Hispaniola is split by a border that divides the Dominican Republic and Haiti. Dividing Hispaniola: The Dominican Republic's Border Campaign Against Haiti, 1930-1961 by Edward Paulino chronicles the history between these two nations while challenging the meta-narrative of anti-Haitianism as a continuing element in Dominican culture and politics since the 19th century. Tracing the evolution of the region from a frontier to an international boundary, this book presentation boldly addresses how race, imperialism and colonialism contributed to the formation of the bloodiest state-sponsored genocide in Caribbean history. While the Dominican Republic and Haiti's contentious relationship has been chronicled, this book presentation/conversation will also address the often silenced history of Dominican-Haitian collaboration. Analyzing the ways in which shifting border dynamics have impacted language, culture, and music, this conversation addresses the effects of this border on Haitians and Dominicans both on the ground and within the diaspora.
Moderator: Ayanna Legros, M.A., Africana Studies, SCA alumna
Edward Paulino, Ph.D. is the author of the book Dividing Hispaniola: the Dominican Republic’s Border with Haiti, 1930-1961 (2016) and is an Assistant Professor of global history at John Jay College, City University of New York. He received his Ph.D. in Latin American History from Michigan State University and is a member of the International Association of Genocide Scholars. He is a Co-Founder of Border of Lights, an organization that commemorates the anniversary of the 1937 genocidal Haitian massacre and promotes solidarity between Haitians and Dominicans. He continues to travel back and forth between New York and the Dominican Republic and has written extensively on Dominican History.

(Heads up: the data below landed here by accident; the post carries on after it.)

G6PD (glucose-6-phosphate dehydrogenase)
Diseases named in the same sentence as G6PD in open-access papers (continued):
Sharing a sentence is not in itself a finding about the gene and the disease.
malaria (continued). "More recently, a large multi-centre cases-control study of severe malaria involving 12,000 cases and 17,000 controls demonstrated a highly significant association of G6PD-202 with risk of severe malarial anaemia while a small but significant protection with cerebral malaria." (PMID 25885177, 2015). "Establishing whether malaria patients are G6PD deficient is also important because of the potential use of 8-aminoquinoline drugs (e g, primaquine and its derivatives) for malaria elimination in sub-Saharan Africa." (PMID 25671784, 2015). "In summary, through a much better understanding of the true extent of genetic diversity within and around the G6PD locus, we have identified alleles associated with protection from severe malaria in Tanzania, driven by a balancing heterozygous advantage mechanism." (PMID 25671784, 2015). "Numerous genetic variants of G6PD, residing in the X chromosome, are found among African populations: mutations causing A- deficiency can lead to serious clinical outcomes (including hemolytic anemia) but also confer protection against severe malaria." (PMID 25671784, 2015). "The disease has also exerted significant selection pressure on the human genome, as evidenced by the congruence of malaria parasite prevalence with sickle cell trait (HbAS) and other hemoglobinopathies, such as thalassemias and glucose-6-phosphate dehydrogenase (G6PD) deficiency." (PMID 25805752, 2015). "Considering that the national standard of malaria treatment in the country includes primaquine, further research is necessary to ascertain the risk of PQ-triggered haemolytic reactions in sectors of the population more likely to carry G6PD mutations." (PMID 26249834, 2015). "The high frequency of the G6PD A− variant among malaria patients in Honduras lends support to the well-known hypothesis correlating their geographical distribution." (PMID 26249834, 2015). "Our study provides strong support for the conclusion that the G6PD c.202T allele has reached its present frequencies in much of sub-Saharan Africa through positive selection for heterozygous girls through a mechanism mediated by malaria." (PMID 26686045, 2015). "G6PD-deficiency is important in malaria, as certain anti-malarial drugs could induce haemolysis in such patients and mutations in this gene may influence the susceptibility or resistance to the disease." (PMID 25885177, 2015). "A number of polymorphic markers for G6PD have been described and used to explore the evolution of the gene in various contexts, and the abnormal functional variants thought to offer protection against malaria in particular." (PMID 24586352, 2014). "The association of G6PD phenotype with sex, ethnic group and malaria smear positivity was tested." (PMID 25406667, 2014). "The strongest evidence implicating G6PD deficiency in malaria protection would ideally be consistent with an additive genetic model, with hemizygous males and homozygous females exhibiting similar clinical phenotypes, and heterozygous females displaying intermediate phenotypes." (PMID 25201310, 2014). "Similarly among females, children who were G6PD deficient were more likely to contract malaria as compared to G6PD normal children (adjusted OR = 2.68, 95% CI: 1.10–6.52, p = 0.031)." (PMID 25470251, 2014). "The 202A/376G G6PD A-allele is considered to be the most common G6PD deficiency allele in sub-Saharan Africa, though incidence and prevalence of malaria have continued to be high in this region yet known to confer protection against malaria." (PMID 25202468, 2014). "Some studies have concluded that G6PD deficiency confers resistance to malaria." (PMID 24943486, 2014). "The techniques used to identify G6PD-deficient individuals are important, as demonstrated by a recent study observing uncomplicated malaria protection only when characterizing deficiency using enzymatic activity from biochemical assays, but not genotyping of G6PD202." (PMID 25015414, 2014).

Amanda Alcántara is an Afro-Latina feminist writer, multimedia journalist, and activist. She is the author of the blog Radical Latina and co-founder and editor-in-chief of La Galería Magazine, a magazine for Dominicans in the Diaspora. On Radical Latina, Amanda writes about the intersections of gender and race from a personal perspective. Her work has appeared on Telesur English, The Huffington Post, Remezcla, Feministing, and El Diario. Amanda has also been featured on Latina, Cosmopolitan, Remezcla, Latin Post and other publications. Alcantara received her Bachelor's in Journalism and Political Science from Rutgers University, and is pursuing her MA's at NYU's in Latin American and Caribbean Studies Center where her research is focused on women who live in the border of the Dominican Republic and Haiti.
Lionel Legros was born in Port-au-Prince, Haiti and has been a longtime activist and teacher in New York City. Receiving his B.A. in History from Columbia University and his M.A. in Bilingual Education from Long Island University, he has taught in New York City public schools as a bilingual science teacher for over two decades. He founded L’Heurre Haitienne Radio at Columbia University’s WKCR which ran from 1969-2002 and fought Duvalierism. He has also served as a member of ¡Sonia Pierre Vive! and has been awarded by MUDHA (El Movimiento de Mujeres Dominicano-Haitiana/The Movement of Dominican-Haitian Women) for his work and activism in Haitian bateyes in the Dominican Republic. He is a founding member of "Black Lives Matter in Dominican Republic" and supports the rights of the Caneros.
Music by: Sky Mensky (Drumming)
Afro-Latin@ Forum, NYU Africana Studies, NYU Department of Social and Cultural Analysis, Haitian Creole Language Institute of New York